[nSLUG] Re: e2fsck and "System Maintainance Mode" (Help?)

Mike Spencer mspencer at tallships.ca
Sat Nov 11 00:33:18 AST 2017


Good news is that I took Douglas' advice, booted from an install DVD
and ran e2fsck.  The details of what it did scrolled away too fast for
me to read but it appears to have "fixed" the problem. (Posting now
from that box.)


me> When fsck offers to go into "System Maintainance Mode" at boot
me> time after finding a HD problem on hda4, mount reports that hda4
me> is
me> 
me>               /dev/hda4 on / type ext2 (rw)
me> 
me> fsck also suggests trying "e2fsck -v -y /dev/hda4".
me> 
me> But man fsck says it's dangerous to use fsck on a mounted file system.
me> 
me> Is "System Maintainance Mode" special in some way?

Douglas Guptill <dguptill at accesswave.ca> wrote:

> Yes.  The boot is not complete.

Well, yeah.  The / fs on /hda4 had "errors" yet appeared to be
mounted.  Mount(1) also reported /dev/hda3 as mounted yet umount said
it wasn't.  So "not complete" doesn't illuminate what's going on --
responses are contradictory. Is the kernel reading from the HD fs when
it's not mounted but pretending that it is?  Don't get it.

> I would try booting from a different system (live CD, rescue disk,
> i.e. NOT the system on /dev/hda4.  Then try the fsck command.

Did that.  All appears to be well.  I wish I could have seen which
files' inodes were improperly sharing a block.  Now I don't know what
fsck did to "fix" it.

Then  "George N. White III" <gnwiii at gmail.com> wrote:

> The first step is to determine if the drive is unhealthy.  It is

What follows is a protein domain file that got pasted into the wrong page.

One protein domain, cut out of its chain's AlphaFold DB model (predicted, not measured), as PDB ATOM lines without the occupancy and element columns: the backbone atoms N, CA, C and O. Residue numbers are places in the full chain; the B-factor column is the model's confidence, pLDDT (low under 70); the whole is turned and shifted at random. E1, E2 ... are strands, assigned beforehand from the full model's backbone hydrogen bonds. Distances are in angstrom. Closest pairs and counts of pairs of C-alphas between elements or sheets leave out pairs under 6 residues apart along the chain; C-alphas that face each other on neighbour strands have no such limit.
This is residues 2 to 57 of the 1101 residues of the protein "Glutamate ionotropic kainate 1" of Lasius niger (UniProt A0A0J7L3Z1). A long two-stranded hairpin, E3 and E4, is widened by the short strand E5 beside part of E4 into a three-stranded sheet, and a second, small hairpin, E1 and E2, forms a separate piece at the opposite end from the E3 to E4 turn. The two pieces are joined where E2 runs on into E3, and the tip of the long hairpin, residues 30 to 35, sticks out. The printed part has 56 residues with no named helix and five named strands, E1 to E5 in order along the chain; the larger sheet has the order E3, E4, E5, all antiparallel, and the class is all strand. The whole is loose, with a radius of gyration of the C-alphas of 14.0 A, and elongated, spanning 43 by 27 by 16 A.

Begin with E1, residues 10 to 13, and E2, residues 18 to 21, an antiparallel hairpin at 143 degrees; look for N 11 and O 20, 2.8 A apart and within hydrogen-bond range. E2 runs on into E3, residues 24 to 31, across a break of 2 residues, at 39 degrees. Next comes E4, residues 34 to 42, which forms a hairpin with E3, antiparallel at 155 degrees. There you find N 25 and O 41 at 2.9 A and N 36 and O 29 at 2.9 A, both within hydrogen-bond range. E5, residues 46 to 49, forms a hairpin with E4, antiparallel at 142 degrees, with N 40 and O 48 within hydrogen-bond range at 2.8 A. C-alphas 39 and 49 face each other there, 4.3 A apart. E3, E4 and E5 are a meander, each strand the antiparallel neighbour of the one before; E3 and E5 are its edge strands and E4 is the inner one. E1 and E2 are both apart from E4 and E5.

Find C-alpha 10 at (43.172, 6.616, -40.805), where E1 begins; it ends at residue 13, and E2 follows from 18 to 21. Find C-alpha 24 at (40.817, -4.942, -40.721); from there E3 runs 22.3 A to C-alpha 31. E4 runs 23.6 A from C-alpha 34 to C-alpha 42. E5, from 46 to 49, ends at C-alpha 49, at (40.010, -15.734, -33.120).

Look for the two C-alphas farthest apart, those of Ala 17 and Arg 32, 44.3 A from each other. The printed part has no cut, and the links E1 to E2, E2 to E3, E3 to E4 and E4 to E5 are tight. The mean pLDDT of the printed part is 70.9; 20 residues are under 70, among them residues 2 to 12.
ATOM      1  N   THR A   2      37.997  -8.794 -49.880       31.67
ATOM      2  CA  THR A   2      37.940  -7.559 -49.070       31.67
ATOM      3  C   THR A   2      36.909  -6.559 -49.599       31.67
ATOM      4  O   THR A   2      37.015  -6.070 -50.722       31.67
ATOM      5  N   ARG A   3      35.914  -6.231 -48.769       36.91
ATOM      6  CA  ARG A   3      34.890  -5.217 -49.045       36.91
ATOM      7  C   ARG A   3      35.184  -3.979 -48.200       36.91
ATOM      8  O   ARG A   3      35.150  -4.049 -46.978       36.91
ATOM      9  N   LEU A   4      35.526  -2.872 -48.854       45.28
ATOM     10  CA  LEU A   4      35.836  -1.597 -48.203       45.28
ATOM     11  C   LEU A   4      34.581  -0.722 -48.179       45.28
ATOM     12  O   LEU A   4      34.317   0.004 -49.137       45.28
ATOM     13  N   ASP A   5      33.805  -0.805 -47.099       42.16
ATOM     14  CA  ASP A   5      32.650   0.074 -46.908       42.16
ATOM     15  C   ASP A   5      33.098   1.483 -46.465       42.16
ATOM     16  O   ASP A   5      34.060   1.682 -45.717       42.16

> pointless to spend time trying to extend the life of a failing disk.

The HD isn't as old as the machine.  But perhaps it's time to swap in
the little-used IDE drive I have here.  Also don't know what triggered
an unattended reboot overnight.  There have been no new weirdnesses
recently. 

There is a curiosity that I've posted about before and no one knew much
about it, probably an idiosyncrasy of this particular release of
hardware.

Machine came with an IDE HD, had mobo plugs for SATA.  When the
previous HD had problems, I took George's approach and replaced it but
all I could get quickly was a used SATA drive.  It all worked as
expected except for two anomalies:

   + Copying from a USB device to the HD has some kind of buffering
     problem.  Large transfers bog the CPU down so that things like
     mouse response is 10s of seconds until the transfer is complete. 

   + Playing a DVD video causes the clock to lose time, ca. 10 minutes
     for a typical feature length movie.

None of those was the case with the IDE drive.  I'm guessing something
weird about the IBM mobo hack to support the then-new SATA that wasn't
as fully tested as it should have been.

All seems well for the moment but I'll put setting up the newish IDE
drive on the front burner.

Tnx,
- Mike

-- 
Michael Spencer                  Nova Scotia, Canada       .~. 
                                                           /V\ 
mspencer at tallships.ca                                     /( )\
http://home.tallships.ca/mspencer/                        ^^-^^


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